No partakers, full parking lot and about a 1/3 more in attendance than usual which meant overspill into the library. Great talk and emblems passed without a hitch.
Overall, a truly memorable and accurate Nisan 14, reckoned the same way as the 1st century Jewish calendar, 14 days after the *visible* new moon over Jerusalem.
The full moon was clear and beautiful.
Edit: According to the Judaism 101 link which mama..paj provided, follow the "Nissan" link:
"The lunar month on the Jewish calendar begins when the first sliver of moon becomes visible after the dark of the moon. In ancient times, the new months used to be determined by observation. When people observed the new moon, they would notify the Sanhedrin. When the Sanhedrin heard testimony from two independent, reliable eyewitnesses that the new moon occurred on a certain date, they would declare the rosh chodesh (first of the month) and send out messengers to tell people when the month began."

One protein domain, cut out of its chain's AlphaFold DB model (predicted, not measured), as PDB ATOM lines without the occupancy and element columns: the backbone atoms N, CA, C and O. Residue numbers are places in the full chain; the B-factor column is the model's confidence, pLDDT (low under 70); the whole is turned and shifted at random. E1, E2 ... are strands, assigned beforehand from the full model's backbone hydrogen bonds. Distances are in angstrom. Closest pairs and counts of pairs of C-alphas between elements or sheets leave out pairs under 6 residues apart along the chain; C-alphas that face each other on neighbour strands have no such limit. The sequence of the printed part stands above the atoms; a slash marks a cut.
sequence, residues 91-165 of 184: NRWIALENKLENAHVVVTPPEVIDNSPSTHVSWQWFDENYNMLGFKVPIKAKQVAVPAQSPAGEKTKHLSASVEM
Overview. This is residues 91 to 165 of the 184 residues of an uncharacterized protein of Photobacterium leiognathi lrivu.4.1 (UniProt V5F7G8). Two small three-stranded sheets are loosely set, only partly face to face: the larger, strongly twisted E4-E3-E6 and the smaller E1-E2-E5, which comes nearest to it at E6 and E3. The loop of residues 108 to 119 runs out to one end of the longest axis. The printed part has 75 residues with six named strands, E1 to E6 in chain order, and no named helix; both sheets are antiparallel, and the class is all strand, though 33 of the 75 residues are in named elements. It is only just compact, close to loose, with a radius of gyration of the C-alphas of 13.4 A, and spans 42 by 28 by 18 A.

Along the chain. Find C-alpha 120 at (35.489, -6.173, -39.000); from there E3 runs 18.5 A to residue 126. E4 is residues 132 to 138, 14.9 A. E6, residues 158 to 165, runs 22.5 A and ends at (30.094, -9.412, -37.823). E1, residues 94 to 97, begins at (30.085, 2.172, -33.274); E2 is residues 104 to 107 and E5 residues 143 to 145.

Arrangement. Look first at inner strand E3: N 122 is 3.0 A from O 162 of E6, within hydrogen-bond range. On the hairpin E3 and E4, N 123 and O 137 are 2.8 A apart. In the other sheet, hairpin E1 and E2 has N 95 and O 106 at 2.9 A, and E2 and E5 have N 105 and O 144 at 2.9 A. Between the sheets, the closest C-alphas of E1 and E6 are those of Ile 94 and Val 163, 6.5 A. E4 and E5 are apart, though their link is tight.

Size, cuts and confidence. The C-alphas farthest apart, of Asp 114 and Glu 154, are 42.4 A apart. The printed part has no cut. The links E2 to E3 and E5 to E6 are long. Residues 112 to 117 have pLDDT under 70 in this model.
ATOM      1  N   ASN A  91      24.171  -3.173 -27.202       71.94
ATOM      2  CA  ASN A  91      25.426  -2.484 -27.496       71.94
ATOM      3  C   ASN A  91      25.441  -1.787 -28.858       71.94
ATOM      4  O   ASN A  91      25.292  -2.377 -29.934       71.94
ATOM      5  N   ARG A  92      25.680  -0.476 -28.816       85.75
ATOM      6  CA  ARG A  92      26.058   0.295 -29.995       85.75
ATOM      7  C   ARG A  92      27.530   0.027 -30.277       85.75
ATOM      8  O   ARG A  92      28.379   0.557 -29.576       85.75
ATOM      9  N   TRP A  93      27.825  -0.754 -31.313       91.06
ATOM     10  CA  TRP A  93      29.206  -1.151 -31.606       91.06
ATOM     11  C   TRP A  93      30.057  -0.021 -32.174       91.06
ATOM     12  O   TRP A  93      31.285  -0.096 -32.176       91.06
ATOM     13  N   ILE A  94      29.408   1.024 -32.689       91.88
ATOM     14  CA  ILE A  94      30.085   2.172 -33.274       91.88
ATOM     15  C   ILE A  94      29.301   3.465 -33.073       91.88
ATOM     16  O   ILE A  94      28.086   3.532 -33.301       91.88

This is how we calculate Nisan 14, from the *visible* new moon over Jerusalem.
The same webpage adds:
"In the fourth century, Hillel II established a fixed calendar based on mathematical and astronomical calculations."
We use the calculation taken from the first century, not a later 4th century calendar.
Exodus 12:6 "And it must continue under safeguard by you until the fourteenth day of this month, and the whole congregation of the assembly of Israel must slaughter it between the two evenings."
Jewish tradition presents the time period mentioned here as the time from noon (when the sun begins to decline) on until sundown, it appears that the correct meaning is that the first evening corresponds with the setting of the sun, and the second evening with the time when the sun's reflected light or afterglow end and darkness falls.
See Deuteronomy 16:6 and Psalm 104:19,20
This understanding was also that offered by the Spanish rabbi Aben-Ezra (1092-1167), as well as by the Samaritans and the Karaite Jews. It is the view presented by such scholars as Michaelis, Rosenmueller, Gesenius, Maurer, Kalisch, Knobel, and Keil.
It should be noted that Christians are not governed by any sacred or religious calendar specifying certain holy days or festivals.